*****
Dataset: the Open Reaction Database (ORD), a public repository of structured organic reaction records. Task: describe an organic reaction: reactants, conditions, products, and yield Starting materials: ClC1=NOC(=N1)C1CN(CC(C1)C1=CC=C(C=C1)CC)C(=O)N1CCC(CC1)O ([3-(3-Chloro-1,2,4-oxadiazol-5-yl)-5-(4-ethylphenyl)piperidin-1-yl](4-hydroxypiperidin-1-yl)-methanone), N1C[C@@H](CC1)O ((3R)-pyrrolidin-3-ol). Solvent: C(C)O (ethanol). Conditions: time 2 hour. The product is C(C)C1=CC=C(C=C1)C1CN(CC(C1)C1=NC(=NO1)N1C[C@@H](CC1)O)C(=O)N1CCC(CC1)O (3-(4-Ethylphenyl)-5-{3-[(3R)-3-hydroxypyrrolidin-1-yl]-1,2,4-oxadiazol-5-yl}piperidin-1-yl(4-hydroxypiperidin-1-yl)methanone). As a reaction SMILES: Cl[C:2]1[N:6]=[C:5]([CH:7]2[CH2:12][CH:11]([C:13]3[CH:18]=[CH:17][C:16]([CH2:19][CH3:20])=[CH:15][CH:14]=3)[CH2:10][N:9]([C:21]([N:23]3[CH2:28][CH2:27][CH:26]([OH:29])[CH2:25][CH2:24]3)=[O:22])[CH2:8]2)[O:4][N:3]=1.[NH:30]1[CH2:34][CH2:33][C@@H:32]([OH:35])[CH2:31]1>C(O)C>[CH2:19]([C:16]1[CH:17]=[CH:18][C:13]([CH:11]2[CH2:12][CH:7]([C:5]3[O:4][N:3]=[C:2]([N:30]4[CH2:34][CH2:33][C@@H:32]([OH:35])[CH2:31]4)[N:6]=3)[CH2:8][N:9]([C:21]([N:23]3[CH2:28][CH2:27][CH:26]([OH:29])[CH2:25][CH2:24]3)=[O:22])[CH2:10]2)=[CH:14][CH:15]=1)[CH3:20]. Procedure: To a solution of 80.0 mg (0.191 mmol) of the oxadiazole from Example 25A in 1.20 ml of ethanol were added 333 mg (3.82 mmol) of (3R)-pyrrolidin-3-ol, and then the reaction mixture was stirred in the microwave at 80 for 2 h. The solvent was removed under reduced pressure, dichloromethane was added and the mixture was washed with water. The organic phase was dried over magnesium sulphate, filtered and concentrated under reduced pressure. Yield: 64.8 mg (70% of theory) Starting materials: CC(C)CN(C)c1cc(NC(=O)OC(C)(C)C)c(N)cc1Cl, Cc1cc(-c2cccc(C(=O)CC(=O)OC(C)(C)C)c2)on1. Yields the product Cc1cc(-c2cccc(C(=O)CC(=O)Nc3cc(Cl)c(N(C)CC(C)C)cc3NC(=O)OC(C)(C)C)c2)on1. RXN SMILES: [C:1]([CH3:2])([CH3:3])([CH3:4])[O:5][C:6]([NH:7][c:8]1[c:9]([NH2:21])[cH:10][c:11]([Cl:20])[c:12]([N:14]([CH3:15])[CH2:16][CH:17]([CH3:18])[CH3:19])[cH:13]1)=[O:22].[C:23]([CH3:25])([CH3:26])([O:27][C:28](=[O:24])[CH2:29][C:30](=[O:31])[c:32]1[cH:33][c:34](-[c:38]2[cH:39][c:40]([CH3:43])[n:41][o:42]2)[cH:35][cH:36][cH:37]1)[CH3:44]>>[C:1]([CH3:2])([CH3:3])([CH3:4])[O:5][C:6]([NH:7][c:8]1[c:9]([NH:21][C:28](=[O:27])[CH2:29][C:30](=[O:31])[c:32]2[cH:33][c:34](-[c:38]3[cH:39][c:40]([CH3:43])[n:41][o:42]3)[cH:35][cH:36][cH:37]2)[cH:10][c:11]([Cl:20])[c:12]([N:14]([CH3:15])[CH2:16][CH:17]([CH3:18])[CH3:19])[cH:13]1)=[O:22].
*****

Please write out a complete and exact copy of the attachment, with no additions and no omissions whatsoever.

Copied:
Dataset: the Open Reaction Database (ORD), a public repository of structured organic reaction records. Task: describe an organic reaction: reactants, conditions, products, and yield Starting materials: ClC1=NOC(=N1)C1CN(CC(C1)C1=CC=C(C=C1)CC)C(=O)N1CCC(CC1)O ([3-(3-Chloro-1,2,4-oxadiazol-5-yl)-5-(4-ethylphenyl)piperidin-1-yl](4-hydroxypiperidin-1-yl)-methanone), N1C[C@@H](CC1)O ((3R)-pyrrolidin-3-ol). Solvent: C(C)O (ethanol). Conditions: time 2 hour. The product is C(C)C1=CC=C(C=C1)C1CN(CC(C1)C1=NC(=NO1)N1C[C@@H](CC1)O)C(=O)N1CCC(CC1)O (3-(4-Ethylphenyl)-5-{3-[(3R)-3-hydroxypyrrolidin-1-yl]-1,2,4-oxadiazol-5-yl}piperidin-1-yl(4-hydroxypiperidin-1-yl)methanone). As a reaction SMILES: Cl[C:2]1[N:6]=[C:5]([CH:7]2[CH2:12][CH:11]([C:13]3[CH:18]=[CH:17][C:16]([CH2:19][CH3:20])=[CH:15][CH:14]=3)[CH2:10][N:9]([C:21]([N:23]3[CH2:28][CH2:27][CH:26]([OH:29])[CH2:25][CH2:24]3)=[O:22])[CH2:8]2)[O:4][N:3]=1.[NH:30]1[CH2:34][CH2:33][C@@H:32]([OH:35])[CH2:31]1>C(O)C>[CH2:19]([C:16]1[CH:17]=[CH:18][C:13]([CH:11]2[CH2:12][CH:7]([C:5]3[O:4][N:3]=[C:2]([N:30]4[CH2:34][CH2:33][C@@H:32]([OH:35])[CH2:31]4)[N:6]=3)[CH2:8][N:9]([C:21]([N:23]3[CH2:28][CH2:27][CH:26]([OH:29])[CH2:25][CH2:24]3)=[O:22])[CH2:10]2)=[CH:14][CH:15]=1)[CH3:20]. Procedure: To a solution of 80.0 mg (0.191 mmol) of the oxadiazole from Example 25A in 1.20 ml of ethanol were added 333 mg (3.82 mmol) of (3R)-pyrrolidin-3-ol, and then the reaction mixture was stirred in the microwave at 80 for 2 h. The solvent was removed under reduced pressure, dichloromethane was added and the mixture was washed with water. The organic phase was dried over magnesium sulphate, filtered and concentrated under reduced pressure. Yield: 64.8 mg (70% of theory) Starting materials: CC(C)CN(C)c1cc(NC(=O)OC(C)(C)C)c(N)cc1Cl, Cc1cc(-c2cccc(C(=O)CC(=O)OC(C)(C)C)c2)on1. Yields the product Cc1cc(-c2cccc(C(=O)CC(=O)Nc3cc(Cl)c(N(C)CC(C)C)cc3NC(=O)OC(C)(C)C)c2)on1. RXN SMILES: [C:1]([CH3:2])([CH3:3])([CH3:4])[O:5][C:6]([NH:7][c:8]1[c:9]([NH2:21])[cH:10][c:11]([Cl:20])[c:12]([N:14]([CH3:15])[CH2:16][CH:17]([CH3:18])[CH3:19])[cH:13]1)=[O:22].[C:23]([CH3:25])([CH3:26])([O:27][C:28](=[O:24])[CH2:29][C:30](=[O:31])[c:32]1[cH:33][c:34](-[c:38]2[cH:39][c:40]([CH3:43])[n:41][o:42]2)[cH:35][cH:36][cH:37]1)[CH3:44]>>[C:1]([CH3:2])([CH3:3])([CH3:4])[O:5][C:6]([NH:7][c:8]1[c:9]([NH:21][C:28](=[O:27])[CH2:29][C:30](=[O:31])[c:32]2[cH:33][c:34](-[c:38]3[cH:39][c:40]([CH3:43])[n:41][o:42]3)[cH:35][cH:36][cH:37]2)[cH:10][c:11]([Cl:20])[c:12]([N:14]([CH3:15])[CH2:16][CH:17]([CH3:18])[CH3:19])[cH:13]1)=[O:22].